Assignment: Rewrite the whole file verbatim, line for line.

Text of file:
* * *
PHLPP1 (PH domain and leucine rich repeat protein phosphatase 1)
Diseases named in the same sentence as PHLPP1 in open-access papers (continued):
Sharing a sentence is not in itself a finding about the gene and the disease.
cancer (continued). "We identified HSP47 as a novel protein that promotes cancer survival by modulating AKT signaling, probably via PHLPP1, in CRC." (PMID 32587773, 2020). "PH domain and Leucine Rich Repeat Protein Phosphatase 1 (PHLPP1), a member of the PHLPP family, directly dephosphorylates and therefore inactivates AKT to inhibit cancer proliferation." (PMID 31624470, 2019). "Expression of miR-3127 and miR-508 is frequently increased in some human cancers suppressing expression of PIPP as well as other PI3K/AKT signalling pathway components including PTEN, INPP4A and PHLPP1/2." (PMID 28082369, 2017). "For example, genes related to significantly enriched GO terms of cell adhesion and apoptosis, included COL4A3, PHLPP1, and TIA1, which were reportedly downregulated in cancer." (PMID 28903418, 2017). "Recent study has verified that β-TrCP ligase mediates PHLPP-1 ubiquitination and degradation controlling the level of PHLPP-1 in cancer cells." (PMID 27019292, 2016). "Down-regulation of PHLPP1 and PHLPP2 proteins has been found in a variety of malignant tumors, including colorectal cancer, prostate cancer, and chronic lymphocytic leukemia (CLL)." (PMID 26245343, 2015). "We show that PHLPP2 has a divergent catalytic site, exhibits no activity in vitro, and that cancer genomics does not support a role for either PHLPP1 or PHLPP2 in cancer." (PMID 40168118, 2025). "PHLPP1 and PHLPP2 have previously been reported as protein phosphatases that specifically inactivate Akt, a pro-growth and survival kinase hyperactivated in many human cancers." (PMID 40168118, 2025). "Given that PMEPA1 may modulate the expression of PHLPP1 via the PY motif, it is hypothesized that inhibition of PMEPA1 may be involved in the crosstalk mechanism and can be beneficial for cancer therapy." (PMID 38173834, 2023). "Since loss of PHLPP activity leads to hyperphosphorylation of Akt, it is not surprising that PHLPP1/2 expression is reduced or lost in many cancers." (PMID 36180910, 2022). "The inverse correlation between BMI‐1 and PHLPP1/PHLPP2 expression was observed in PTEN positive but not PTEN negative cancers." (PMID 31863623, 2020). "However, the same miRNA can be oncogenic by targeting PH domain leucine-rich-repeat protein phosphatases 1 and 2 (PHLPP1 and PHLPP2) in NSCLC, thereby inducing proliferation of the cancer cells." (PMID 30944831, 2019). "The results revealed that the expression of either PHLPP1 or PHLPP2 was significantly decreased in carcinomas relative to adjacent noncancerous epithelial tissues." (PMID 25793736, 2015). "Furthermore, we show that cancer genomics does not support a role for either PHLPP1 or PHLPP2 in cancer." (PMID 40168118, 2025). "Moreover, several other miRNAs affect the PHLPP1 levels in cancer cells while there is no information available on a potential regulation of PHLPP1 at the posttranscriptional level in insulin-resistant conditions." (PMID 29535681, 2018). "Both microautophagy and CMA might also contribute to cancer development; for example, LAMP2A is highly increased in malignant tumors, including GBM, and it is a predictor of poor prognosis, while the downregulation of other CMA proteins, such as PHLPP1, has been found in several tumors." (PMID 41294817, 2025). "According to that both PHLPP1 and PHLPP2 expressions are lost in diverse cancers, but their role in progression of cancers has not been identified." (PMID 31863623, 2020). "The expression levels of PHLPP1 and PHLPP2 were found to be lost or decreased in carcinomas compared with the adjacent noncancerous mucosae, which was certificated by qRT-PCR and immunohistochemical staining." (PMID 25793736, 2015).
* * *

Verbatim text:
PHLPP1 (PH domain and leucine rich repeat protein phosphatase 1)
Diseases named in the same sentence as PHLPP1 in open-access papers (continued):
Sharing a sentence is not in itself a finding about the gene and the disease.
cancer (continued). "We identified HSP47 as a novel protein that promotes cancer survival by modulating AKT signaling, probably via PHLPP1, in CRC." (PMID 32587773, 2020). "PH domain and Leucine Rich Repeat Protein Phosphatase 1 (PHLPP1), a member of the PHLPP family, directly dephosphorylates and therefore inactivates AKT to inhibit cancer proliferation." (PMID 31624470, 2019). "Expression of miR-3127 and miR-508 is frequently increased in some human cancers suppressing expression of PIPP as well as other PI3K/AKT signalling pathway components including PTEN, INPP4A and PHLPP1/2." (PMID 28082369, 2017). "For example, genes related to significantly enriched GO terms of cell adhesion and apoptosis, included COL4A3, PHLPP1, and TIA1, which were reportedly downregulated in cancer." (PMID 28903418, 2017). "Recent study has verified that β-TrCP ligase mediates PHLPP-1 ubiquitination and degradation controlling the level of PHLPP-1 in cancer cells." (PMID 27019292, 2016). "Down-regulation of PHLPP1 and PHLPP2 proteins has been found in a variety of malignant tumors, including colorectal cancer, prostate cancer, and chronic lymphocytic leukemia (CLL)." (PMID 26245343, 2015). "We show that PHLPP2 has a divergent catalytic site, exhibits no activity in vitro, and that cancer genomics does not support a role for either PHLPP1 or PHLPP2 in cancer." (PMID 40168118, 2025). "PHLPP1 and PHLPP2 have previously been reported as protein phosphatases that specifically inactivate Akt, a pro-growth and survival kinase hyperactivated in many human cancers." (PMID 40168118, 2025). "Given that PMEPA1 may modulate the expression of PHLPP1 via the PY motif, it is hypothesized that inhibition of PMEPA1 may be involved in the crosstalk mechanism and can be beneficial for cancer therapy." (PMID 38173834, 2023). "Since loss of PHLPP activity leads to hyperphosphorylation of Akt, it is not surprising that PHLPP1/2 expression is reduced or lost in many cancers." (PMID 36180910, 2022). "The inverse correlation between BMI‐1 and PHLPP1/PHLPP2 expression was observed in PTEN positive but not PTEN negative cancers." (PMID 31863623, 2020). "However, the same miRNA can be oncogenic by targeting PH domain leucine-rich-repeat protein phosphatases 1 and 2 (PHLPP1 and PHLPP2) in NSCLC, thereby inducing proliferation of the cancer cells." (PMID 30944831, 2019). "The results revealed that the expression of either PHLPP1 or PHLPP2 was significantly decreased in carcinomas relative to adjacent noncancerous epithelial tissues." (PMID 25793736, 2015). "Furthermore, we show that cancer genomics does not support a role for either PHLPP1 or PHLPP2 in cancer." (PMID 40168118, 2025). "Moreover, several other miRNAs affect the PHLPP1 levels in cancer cells while there is no information available on a potential regulation of PHLPP1 at the posttranscriptional level in insulin-resistant conditions." (PMID 29535681, 2018). "Both microautophagy and CMA might also contribute to cancer development; for example, LAMP2A is highly increased in malignant tumors, including GBM, and it is a predictor of poor prognosis, while the downregulation of other CMA proteins, such as PHLPP1, has been found in several tumors." (PMID 41294817, 2025). "According to that both PHLPP1 and PHLPP2 expressions are lost in diverse cancers, but their role in progression of cancers has not been identified." (PMID 31863623, 2020). "The expression levels of PHLPP1 and PHLPP2 were found to be lost or decreased in carcinomas compared with the adjacent noncancerous mucosae, which was certificated by qRT-PCR and immunohistochemical staining." (PMID 25793736, 2015).